Academic journal article School Psychology Review

Connecting Cognitive Theory and Assessment: Measuring Individual Differences in Reading Comprehension

Academic journal article School Psychology Review

Connecting Cognitive Theory and Assessment: Measuring Individual Differences in Reading Comprehension

Article excerpt

The ability to read and comprehend texts is an essential component of successful functioning in our world. A substantial amount of information comes to us through written means, whether it is through regular print, Internet, or other media. Part of this information is for our enjoyment, part of it is vital for our basic functioning--application forms and tax forms that need to be read and filled out, instructions for operating a new car, prescription instructions, food labels, and so forth. The importance of reading is reflected in school settings, both as a primary means of conveying knowledge and as main target of instruction. Accordingly, the assessment of children's (and adults') ability to read and comprehend texts receives considerable attention, in both school and research settings.

In this article, we describe the complex nature of reading comprehension, review recent insights from cognitive-psychological research into this complexity, and draw implications from this research for assessment. Our purpose is to provide a theoretical foundation for the development of new and the adaptation of existing tools for assessing reading comprehension. In addition, we wish to illustrate more generally how advances in theories about psychological constructs (in this case, reading comprehension) can contribute to the development of assessment tools.

The Integrated Model of Reading Comprehension (IMRED): Combining Key Elements of Theoretical Models of Reading Comprehension

Reading and comprehending written language is a complex and uniquely human activity. Extensive psychological research over the past 2 decades has resulted in detailed and comprehensive theoretical models of reading comprehension that allow us to understand what reading comprehension is and how individuals differ in their reading comprehension abilities. Although these models differ in their details, they agree to a considerable degree on the main components (e.g., Sabatini, Albro & O'Reilly, 2012). The remainder of this section presents what we refer to as the Integrated Model of Reading Comprehension (IMREC), in which the main components of the various models are combined into a single account. By providing a single account, the integrated model addresses a major challenge in translating theory to assessment--namely, that different theories can lead to different types of assessments (Messick, 1989).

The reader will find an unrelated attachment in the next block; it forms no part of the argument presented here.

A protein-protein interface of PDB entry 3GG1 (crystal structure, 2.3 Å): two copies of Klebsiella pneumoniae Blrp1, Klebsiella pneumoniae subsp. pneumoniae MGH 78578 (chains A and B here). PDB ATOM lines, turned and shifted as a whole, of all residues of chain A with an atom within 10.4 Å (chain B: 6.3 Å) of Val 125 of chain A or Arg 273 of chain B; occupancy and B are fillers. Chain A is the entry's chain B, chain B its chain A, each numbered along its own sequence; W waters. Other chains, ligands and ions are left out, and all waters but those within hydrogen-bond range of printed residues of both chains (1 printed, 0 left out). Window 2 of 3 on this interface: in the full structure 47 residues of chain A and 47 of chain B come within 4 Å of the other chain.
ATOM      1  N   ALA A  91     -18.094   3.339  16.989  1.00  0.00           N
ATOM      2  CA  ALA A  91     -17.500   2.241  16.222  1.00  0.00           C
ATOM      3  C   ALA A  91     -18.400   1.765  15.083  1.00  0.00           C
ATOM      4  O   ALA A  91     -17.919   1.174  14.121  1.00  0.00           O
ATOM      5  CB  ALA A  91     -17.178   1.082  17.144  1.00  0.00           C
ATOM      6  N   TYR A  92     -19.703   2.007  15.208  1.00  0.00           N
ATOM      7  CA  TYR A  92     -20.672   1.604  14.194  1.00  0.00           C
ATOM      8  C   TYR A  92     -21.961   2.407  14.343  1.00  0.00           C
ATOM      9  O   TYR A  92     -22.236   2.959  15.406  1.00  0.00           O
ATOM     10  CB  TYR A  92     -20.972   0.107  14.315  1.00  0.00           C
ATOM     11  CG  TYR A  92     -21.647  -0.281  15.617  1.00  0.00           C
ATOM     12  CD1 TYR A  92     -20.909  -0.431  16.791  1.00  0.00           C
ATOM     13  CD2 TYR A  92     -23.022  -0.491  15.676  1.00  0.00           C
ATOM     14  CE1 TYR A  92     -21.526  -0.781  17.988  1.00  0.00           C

The Product of Reading Comprehension

In considering reading comprehension and its assessment, it is useful to distinguish between the product and the process of comprehending a text (Pearson & Hamm, 2005; van den Broek, Bohn-Gettler, Kendeou, Carlson, & White, 2011). The product of comprehension is the mental representation of the textual information in the reader's mind after he or she has completed reading the text (Kintsch, 1988a, 2012; Cain & Oakhill, 2012; van den Broek, White, Kendeou, & Carlson, 2009). In successful comprehension, this representation is coherent--that is, the text elements (events, facts, and so on) are interconnected through semantic relations and form an integrated whole. Different types of relations may contribute to this coherence but in most cases referential and causal/logical relations are central. Referential relations establish coherence by capturing the identity of objects, persons, and so on across text elements (e.g., the pronoun she in one sentence refers to a particular female character mentioned earlier in the text), whereas causal and logical relations establish coherence by capturing dependencies between text elements (e.g., that the action of a character is brought about by his or her motivation to achieve a particular goal).

Many of the relations that contribute to the coherent mental representation of a text must be inferred; to make these inferences the reader activates relevant background knowledge. Together, the elements from the text, the elements activated from background knowledge, and the interconnections between these elements form a semantic network that represents the reader's comprehension of the text (Graesser & Clark, 1985; Kintsch & van Dijk, 1978; Trabasso & van den Broek, 1985). …

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